Eni signed an agreement with COREPLA, Italy's national consortium for the collection, recycling and recovery of plastic packaging, to launch research projects to produce hydrogen from non-recyclable plastic packaging waste, Eni announced in a statement on Friday.
As part of the agreement, a joint working group will be defined that will, over the next six months, assess the launch of research projects to produce hydrogen and high-quality biofuels from plastic waste.
"The working group will analyze how the market of non-mechanically recyclable packaging will evolve in the next few years. They will study the types of waste that can be used to develop a positive, innovative circular economy process and maximize recovery, in line with new EU directives," the company said.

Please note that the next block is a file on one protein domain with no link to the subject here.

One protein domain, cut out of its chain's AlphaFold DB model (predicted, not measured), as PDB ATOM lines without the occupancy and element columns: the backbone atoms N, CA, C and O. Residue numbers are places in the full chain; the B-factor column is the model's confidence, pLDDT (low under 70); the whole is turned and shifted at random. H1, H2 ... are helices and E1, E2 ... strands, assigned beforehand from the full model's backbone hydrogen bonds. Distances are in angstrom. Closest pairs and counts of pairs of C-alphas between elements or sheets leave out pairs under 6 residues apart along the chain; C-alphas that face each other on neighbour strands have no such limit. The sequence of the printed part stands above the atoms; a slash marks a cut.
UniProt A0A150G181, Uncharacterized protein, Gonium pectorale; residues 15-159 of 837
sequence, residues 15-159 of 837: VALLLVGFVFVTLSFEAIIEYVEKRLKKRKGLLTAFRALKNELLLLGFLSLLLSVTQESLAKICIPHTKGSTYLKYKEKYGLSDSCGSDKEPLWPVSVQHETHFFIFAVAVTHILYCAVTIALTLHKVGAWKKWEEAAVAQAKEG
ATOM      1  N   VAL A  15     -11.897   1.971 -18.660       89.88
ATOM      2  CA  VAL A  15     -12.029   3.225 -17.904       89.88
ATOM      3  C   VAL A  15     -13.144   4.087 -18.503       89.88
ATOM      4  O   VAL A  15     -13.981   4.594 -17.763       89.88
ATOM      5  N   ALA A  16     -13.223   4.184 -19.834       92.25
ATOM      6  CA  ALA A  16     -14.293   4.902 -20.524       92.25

The European Union's (EU) environmental policy is part of Europe's transition towards a circular economy, and will also contribute to reaching the Sustainable Development Goals, the global climate commitments and the EU's industrial policy objectives, according to the European Commission.
The EU's strategy aims to help protect the environment, reduce marine litter, greenhouse gas emissions and dependence on imported fossil fuels. It also supports more sustainable and safer consumption and production patterns for plastics.
According to Eni’s statement, in sorted waste, plastic packaging is separated and sent to be recycled so it can be reused, mostly by transforming it into chips or grains, which then become raw material for creating new products. But not everything can be recycled. Plasmix is the collective name for the different plastics in used packaging that currently have no use in the market of recycling.
"Almost all of it goes towards energy recovery, apart from a small fraction that ends up in landfill. With the agreement, some of it can instead be recycled and transformed into new raw material," the statement read.
By Gulsen Cagatay